It must be great to know a ton about wine, to be able to peruse 50-page wine lists and instantly imagine what each bottle will taste like, how it will go with your food and your mood, and whether or not it's worth the hugely marked up price, but if you're anything like me and some others in the Serious Eaters in the office, then you're firmly in the "I know what I like and I can tell when it's absolute swill, but I probably couldn't pick a Chablis out of a lineup" crowd. That said, we're young, we're smart, and we're willing to learn. And of course, we'd like all of you Serious Eaters to learn right along with us.

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[Photograph: Robyn Lee]

There are a few wines that I consider to be Great Wines For Summer, and it's hard to decide what my favorite is. Dry Rieslings are near the top of that list for me, along with crisp rosés (see our recent tasting here). Also making the cut: Vinho Verde.

I first tasted Vinho Verde, the lightly effervescent white wine from Portugal at the source, at a café in Lisbon, while chowing on some seriously delicious fried croquettes of bacalhao (salty, fried fish and potato balls go remarkably well with crisp, sparkling wine). It's been one of my favorite summer wines ever since.

While the name, which translates to "green wine," is more a reference to its age (most are consumed at under 1-year old), the white versions do indeed have a slightly pale greenish tinge to them around the edges of the glass. Less common are red or rosé Vinho Verdes, but they do exist (they aren't part of our tasting).

What makes them so great to sip on a hot summer day? Well, a few things. They don't quite qualify as sparkling wines or even semi-sparkling, but you get a definite tingle on the tongue as you sip them—very much like a naturally carbonated mineral water in that sense—with the refreshment that comes along with those bubbles. While the actual aromas and flavors can vary from producer to producer, they're universally light and acidic, with a freshness that, while not necessarily challenging or complex, is easily drinkable. Helping out on this front is their low alcohol content. Most come in at between 8 and 11%, making them a good drinking wine, even for lightweights.

They're also light on the wallet: The bottles we're tasting range from about $5 to $15. Pretty sweet deal.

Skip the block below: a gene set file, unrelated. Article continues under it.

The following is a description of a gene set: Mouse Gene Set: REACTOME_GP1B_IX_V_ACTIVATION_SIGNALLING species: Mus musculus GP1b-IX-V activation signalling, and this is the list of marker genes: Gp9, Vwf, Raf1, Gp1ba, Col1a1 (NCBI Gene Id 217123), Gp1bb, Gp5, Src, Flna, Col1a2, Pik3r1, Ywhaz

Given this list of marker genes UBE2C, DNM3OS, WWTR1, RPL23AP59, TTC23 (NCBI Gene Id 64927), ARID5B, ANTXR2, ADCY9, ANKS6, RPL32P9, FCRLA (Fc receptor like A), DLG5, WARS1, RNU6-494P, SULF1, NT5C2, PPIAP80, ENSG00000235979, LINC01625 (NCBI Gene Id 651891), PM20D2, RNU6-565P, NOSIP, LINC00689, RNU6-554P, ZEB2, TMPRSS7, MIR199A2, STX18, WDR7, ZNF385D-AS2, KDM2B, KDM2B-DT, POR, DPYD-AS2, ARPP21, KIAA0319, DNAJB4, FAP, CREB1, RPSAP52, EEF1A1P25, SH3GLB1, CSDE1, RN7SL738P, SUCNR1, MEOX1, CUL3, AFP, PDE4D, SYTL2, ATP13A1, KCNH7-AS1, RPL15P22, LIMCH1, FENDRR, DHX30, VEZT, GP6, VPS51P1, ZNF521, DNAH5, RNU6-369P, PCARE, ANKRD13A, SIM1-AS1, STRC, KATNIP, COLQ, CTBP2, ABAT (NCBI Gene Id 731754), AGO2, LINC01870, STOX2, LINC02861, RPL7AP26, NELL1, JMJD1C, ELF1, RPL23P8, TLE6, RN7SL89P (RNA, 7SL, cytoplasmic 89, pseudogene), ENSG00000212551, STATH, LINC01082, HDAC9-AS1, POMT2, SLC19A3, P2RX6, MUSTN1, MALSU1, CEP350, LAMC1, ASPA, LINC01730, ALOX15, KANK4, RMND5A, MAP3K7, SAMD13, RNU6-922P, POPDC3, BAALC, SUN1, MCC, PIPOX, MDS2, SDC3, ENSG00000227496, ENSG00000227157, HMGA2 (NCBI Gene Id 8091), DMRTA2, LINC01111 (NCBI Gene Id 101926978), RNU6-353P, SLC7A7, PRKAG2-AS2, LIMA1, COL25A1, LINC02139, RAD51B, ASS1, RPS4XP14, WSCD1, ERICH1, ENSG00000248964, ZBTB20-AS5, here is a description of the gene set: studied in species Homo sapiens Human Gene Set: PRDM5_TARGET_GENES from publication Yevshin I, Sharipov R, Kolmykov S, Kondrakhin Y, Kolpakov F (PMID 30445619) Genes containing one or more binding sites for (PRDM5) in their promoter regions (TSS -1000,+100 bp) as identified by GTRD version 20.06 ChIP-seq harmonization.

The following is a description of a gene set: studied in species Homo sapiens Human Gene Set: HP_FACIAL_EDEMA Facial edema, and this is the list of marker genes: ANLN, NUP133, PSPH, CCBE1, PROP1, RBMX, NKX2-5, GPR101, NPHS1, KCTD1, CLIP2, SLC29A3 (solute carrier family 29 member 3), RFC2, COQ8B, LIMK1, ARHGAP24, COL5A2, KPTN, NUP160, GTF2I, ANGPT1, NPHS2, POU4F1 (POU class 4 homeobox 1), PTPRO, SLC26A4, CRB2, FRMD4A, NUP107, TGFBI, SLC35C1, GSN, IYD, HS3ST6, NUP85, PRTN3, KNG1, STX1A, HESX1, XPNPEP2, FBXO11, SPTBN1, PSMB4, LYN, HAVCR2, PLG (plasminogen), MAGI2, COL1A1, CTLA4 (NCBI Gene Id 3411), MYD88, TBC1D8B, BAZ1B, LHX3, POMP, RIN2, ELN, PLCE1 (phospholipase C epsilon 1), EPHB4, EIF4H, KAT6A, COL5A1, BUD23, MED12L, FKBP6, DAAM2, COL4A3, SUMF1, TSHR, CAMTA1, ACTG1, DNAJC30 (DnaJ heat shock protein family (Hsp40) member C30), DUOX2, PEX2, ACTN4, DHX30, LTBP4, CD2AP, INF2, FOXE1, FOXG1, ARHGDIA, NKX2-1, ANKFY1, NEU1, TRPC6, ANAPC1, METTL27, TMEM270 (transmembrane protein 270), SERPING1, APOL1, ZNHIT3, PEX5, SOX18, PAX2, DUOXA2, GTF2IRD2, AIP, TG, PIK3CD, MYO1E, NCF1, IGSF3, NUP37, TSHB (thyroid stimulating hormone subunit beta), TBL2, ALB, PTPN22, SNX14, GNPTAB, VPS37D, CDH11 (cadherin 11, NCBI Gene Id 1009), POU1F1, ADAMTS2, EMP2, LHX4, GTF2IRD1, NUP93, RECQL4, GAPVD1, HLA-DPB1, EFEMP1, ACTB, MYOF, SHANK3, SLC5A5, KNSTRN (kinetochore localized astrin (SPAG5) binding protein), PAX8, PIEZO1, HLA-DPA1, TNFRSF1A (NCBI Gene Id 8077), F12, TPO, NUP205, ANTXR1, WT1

White Vinho Verdes are generally produced from a blend of Portuguese grapes, such as Lureiro, Arinto, Trajadura, Avesso, and Azal. Alvarinho (that's albariño in Spanish), a popular grape in both Spain and Portugal (and increasingly in Australia) can also be used, though according to appellation standards, it can only be used in the specific regions of Monção and Melgaço. When produced entirely from Alvarinho, the wine will be labeled Vinho Alvarinho, and tend to be much higher in alcohol, with a deeper, sweeter, more tropical aroma.

Vinho Verde is meant to be drank when young, and the producers try to help you out on this front: On the back label, next to the certification stamp, you'll almost always find a bottle number as well as a production date. Look for bottles produced the year before you purchase them, and drink'em fast!

What We're Tasting

I may have just been lucky all the time, but in my experience, pretty much all Vinho Verdes are quite drinkable. As a young wine, they show less complexity than wines intended to age in the bottle (another reason they're great for a nice, simple, summer fling), and with less complexity comes less of a chance for wine makers to mess things up. Hopefully, the wines we taste will add some support to this theory of mine (I wish that all of our wine tastings featured only drinkable wines; alas, this is not the case).

Since every one of these wines is produced in Northern Portugal, we'll skip our normal protocol of explaining their provenance and just let you know what we're going to have.

  1. Vidigal 2010
  2. Gazela 2009
  3. Aveleda Fonte 2009
  4. Loureiro Escolha Muros Antigos 2010
  5. Quinta de Azevedo 2009
  6. Twin Vines 2009
  7. Arca Nova 2009

We also got a bottle of Vinho Alvarinho, the Soalheiro 2010. At closer to $20, it's by far the most expensive of the bunch, and certainly an outlier in terms of style. We'll see how it tastes!

Are any of these wines available near you? Who's familiar with Vinho Verde, and who's going to discover it along with us this week? Let us know in the comments.

Wines for this tasting were provided by the producers.

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